The market has enjoyed an impressive rally, as the S&P 500 gained nearly 38% in under three months. But the rally is showing signs of strain as investors look to book profits ahead of the seasonally-slow Summer months. The average return for the Dow from the start of May to the end of October over the last 20 years has been 0.44%, while the average return from the start of November to the end of April has been 6.86%.

But we are not in normal economic times, so anything goes this season as investors are hungry to regain large losses incurred over the past year. Even with the 38% gain, the S&P 500 is still 40% lower than the start of 2008. That’s the rub – a 40% recovery doesn’t make up for a 40% loss. So I think we will see an unusually active Summer season in the markets.

The V-shaped recovery is truly beautiful to behold, but has run into significant resistance. Rallies have failed on three previous attempts to break out from this range. In addition, technical indicators are flashing overbought and have approached levels not seen since May of 2008, just prior to the 50% crash.


I don’t believe the market will muster enough energy to breach this resistance and think we could see a sharp sell off into the end of May. If I am correct, this presents an huge profit opportunity by purchasing the ProShares Ultra Short S&P 500 (SDS).


SDS has support just under the $60 level, which provided resistance on four separate occasions during 2008. Technical indicators are flashing oversold and have just begun to turn up. I like SDS at these levels and while only time will tell if we are too early with this trade, I established a position this week and added the fund to the Gold Stock Bull Portfolio.

The big question on the minds of investors is whether or not the markets have put in a bottom. Many assume that a rally of this magnitude is evidence enough that the worst is behind us. Others, such as Peter Schiff, claim that the collapse has barely begun. And if you study the history of recessionary periods in America, rallies of this magnitude are par for the course. They are referred to as “suckers” rallies, as investors get sucked back into the markets before the correction has truly run its course.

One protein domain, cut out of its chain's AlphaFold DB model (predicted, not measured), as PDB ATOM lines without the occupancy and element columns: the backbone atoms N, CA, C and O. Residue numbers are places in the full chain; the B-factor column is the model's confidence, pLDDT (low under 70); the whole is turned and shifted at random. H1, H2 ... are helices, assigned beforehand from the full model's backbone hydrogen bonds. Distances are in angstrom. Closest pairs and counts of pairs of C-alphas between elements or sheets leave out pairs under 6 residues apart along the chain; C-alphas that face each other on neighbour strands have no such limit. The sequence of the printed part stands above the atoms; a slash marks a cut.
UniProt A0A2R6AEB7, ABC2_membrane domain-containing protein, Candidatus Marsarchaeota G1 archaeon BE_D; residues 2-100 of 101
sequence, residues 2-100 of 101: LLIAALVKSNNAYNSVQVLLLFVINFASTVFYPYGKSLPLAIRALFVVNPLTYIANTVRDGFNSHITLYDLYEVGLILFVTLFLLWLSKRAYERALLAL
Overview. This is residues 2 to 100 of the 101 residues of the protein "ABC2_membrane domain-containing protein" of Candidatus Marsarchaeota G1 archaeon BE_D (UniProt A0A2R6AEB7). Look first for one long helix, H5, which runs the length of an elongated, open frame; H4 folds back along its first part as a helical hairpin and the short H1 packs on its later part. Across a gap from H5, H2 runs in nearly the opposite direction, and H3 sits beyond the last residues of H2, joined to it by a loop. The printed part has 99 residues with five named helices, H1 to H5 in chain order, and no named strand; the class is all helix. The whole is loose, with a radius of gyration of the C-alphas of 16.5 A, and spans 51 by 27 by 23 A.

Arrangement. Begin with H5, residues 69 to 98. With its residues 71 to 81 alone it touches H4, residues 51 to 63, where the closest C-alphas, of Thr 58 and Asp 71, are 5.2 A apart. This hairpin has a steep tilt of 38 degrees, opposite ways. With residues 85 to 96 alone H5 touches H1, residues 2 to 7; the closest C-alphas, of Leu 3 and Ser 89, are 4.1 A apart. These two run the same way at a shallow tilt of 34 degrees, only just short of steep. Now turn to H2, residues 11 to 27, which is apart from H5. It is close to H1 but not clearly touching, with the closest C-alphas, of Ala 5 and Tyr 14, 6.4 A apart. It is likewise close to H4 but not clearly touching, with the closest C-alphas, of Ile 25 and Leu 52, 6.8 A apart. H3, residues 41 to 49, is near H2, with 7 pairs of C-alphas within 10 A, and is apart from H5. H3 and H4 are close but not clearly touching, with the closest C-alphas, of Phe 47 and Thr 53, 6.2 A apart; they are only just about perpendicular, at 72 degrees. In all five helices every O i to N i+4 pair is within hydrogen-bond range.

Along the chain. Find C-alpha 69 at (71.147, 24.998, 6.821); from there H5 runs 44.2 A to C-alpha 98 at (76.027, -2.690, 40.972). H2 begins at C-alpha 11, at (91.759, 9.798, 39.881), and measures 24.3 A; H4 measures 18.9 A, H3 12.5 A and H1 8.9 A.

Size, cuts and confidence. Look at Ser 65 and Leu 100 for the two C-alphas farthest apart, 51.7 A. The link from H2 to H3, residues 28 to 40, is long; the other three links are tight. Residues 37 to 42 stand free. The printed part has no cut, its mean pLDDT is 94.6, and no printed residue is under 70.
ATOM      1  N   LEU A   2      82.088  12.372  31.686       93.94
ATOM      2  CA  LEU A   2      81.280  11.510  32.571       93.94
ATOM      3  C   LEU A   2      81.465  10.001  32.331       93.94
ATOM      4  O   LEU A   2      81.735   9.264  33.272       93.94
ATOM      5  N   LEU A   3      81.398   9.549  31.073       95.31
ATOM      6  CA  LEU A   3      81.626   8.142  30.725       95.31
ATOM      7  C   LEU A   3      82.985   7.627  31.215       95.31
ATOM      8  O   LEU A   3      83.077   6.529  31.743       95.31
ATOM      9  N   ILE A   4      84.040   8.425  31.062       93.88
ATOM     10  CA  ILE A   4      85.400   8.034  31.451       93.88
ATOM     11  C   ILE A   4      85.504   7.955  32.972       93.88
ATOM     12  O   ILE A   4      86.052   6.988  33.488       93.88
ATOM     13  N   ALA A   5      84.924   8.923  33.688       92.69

However, if you throw enough money at a problem the stimulus can endure. But many see this tactic as delaying the inevitable and amplifying the magnitude of its eventual resolution. I agree with this perspective and see the current rally as a smoke and mirrors illusion, designed to inspire confidence in the markets and prevent public panic. Until job creation and manufacturing turn the corner, it is difficult to believe we are out of the woods. Unemployment figures continue to worsen and the only job creation is coming from the government. This isn’t a good sign and doesn’t suggest that the current rally will be sustained.

The trillions of dollars borrowed, printed and injected into the economy certainly seem to be having the desired effect. The question is whether this will produce a short term blip or lead to sustained economic activity. Stock prices may hold up in nominal terms, but the 800-pound gorilla in the room is certainly inflation. I can’t imagine how it would be possible to escape inflation after the unprecedented amounts of money the government has printed and borrowed to stimulate the economy. Nor do I see how the Fed could mop up the liquidity even if they had a sincere desire to do so. It has never been attempted on this scale and the result would almost certainly lead to a free fall in the markets.

So, my expectation is stagflation with the possibility of hyper-stagflation. This painful combination of recession and high inflation means that most Americans won’t be able to increase their incomes fast enough to keep up with the inflation. And many will lose their jobs as unemployment rates continue higher.

It isn’t a rosy scenario, but serves to underscore the importance of hedging against inflation. Commodities in general and gold in particular should do very well in this environment and help to protect investor wealth from the hidden tax of inflation. Indeed, gold has already been the best performing asset class over the past 8 years, with the metal more than tripling in value. Critics argue that gold does not pay interest or dividends, but I’ll take a 300% gain and no dividends over the performance of any dividend-paying stock or interest-bearing account in the past decade.